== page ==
Merlin will run Cyber Observer’s sales and distribution in North America, in addition to leading their $8 million Series B funding round.
Israeli cybersecurity vendor Cyber Observer has rebooted their go-to-market strategy in North America. They have engaged Merlin International as their rep for the U.S. and Canada, with Merlin handling their sales, marketing and distribution. Merlin is also handling Cyber Observer’s Series B Funding round of $8 million – which will largely go to fund this push into the North American market.
“Cyber Observer has been around for about seven years, starting out in IT monitoring, and pivoting to this space about three years ago,” said Seth Spergel, Vice President, Emerging Technology, at Merlin. They have been significant in Europe, Israel, of course, and Asia Pacific, but they haven’t had a significant presence in the U.S. They had one contract sales person there. Now, they aren’t exactly coming out of stealth, but they are making a lot of noise, in relaunching how they go to market in the U.S. and Canada.”
Cyber Observer describes their offering as the industry’s first comprehensive internal cyber hygiene platform.
“Cyber hygiene is a term that is becoming more in vogue,” Spergel said. “The tools are typically external vendor risk management, and internal vulnerability assessment. We see both of these as useful, but Cyber Observer goes after a third piece – understanding how your tool configuration works and whether they are set up optimally. We haven’t seen anyone else do that.”
Spergel said that while other tools will note, for example, that Splunk didn’t pick something up, they won’t indicate why, such as that auto-updates were turned off.
“Cyber Observer makes sure that everything is tuned correctly,” he indicated. “It also measures all the individual tools against vendor best practices and industry standards like NIST and PCI. So the customer can see how the tools are configured, but also if something is missing. It would give them a lower PCI score because they are missing pieces.”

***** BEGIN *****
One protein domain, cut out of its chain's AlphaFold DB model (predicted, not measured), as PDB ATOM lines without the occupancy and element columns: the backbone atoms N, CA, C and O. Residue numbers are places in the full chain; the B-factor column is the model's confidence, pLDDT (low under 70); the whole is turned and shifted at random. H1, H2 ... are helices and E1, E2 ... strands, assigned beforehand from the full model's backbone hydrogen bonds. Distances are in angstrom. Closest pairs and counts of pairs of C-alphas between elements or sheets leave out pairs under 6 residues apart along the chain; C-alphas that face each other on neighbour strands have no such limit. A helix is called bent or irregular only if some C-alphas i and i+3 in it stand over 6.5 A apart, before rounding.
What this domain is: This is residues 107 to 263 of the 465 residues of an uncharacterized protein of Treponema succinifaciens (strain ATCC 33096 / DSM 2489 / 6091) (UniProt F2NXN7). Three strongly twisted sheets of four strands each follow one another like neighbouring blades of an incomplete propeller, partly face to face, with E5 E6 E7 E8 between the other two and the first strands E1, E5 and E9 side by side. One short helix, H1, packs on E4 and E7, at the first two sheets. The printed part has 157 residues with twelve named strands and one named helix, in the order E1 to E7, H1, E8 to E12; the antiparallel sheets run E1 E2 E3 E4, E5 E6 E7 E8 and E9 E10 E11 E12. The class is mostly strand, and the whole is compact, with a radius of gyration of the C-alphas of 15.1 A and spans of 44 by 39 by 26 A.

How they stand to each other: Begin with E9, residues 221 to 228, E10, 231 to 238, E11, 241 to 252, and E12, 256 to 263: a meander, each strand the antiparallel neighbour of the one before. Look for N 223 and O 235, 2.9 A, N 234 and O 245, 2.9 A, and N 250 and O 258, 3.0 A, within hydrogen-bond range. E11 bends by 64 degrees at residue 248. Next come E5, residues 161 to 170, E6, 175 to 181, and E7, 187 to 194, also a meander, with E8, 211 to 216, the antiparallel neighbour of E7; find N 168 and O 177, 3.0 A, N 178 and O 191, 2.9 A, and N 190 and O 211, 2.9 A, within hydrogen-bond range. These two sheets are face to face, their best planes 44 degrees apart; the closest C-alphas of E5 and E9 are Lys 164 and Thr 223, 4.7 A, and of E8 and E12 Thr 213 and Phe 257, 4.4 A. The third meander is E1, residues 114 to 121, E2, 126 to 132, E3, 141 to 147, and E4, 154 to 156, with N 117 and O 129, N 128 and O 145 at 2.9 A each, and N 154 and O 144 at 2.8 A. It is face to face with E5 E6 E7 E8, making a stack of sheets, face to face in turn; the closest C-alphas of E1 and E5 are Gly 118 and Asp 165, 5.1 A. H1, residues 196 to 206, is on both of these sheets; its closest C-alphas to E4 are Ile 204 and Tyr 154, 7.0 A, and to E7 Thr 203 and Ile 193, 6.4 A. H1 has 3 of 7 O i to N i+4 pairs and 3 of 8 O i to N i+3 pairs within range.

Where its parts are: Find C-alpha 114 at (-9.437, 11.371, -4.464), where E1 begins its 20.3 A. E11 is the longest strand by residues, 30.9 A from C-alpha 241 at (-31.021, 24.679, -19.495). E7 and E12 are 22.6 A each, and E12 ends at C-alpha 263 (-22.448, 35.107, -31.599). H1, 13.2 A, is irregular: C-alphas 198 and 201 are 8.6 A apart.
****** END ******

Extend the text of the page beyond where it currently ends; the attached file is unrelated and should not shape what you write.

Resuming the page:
Spergel said that while other vendors also describe themselves as doing cyber hygiene, they aren’t true competitors.
“Customers have heard the same language, but when you explain the approach to them, they usually say that it’s something they have been doing manually,” he noted.
The sweet spot for this is mid-size to larger enterprises.
“Large scale enterprises have a lot of tools to be measured, but so do the mid-sized ones, although they won’t have as many tools,” Spergel said. “We sell to MSSPs as well. You do need to have some element of cybermaturity to get value from this. If you don’t have that, you won’t know what you are looking for.”
Merlin International will take Cyber Observer to market in the U.S. and Canada.
“Merlin is a different kind of company,” Spergel said. “We are 21 years old, and were originally a government contractor that started to resell software. Two years ago, we spun off our services business to focus on product and focused on strategic relationships with security companies like Okta, Forescout and Netskope. We act as their rep in the government market, and leverage our federal sales team to help them sell into the markets we serve.”
The relationship with Cyber Observer is broader than this, however.
“We have taken over their entire sales operation in US and Canada,” Spergel said. “We have a hybrid model, as we have our own sales team, but we are going with channel partners to sell this. We are happy to act as a distributor.” They plan to work with both large security-focused partners, as well as some more regional ones.”
Merlin’s other role here, the principal investor in Cyber Observer’s funding round, is contractually separate from the distribution agreement.
“Each one is a carrot for the other, however,” Spergel noted.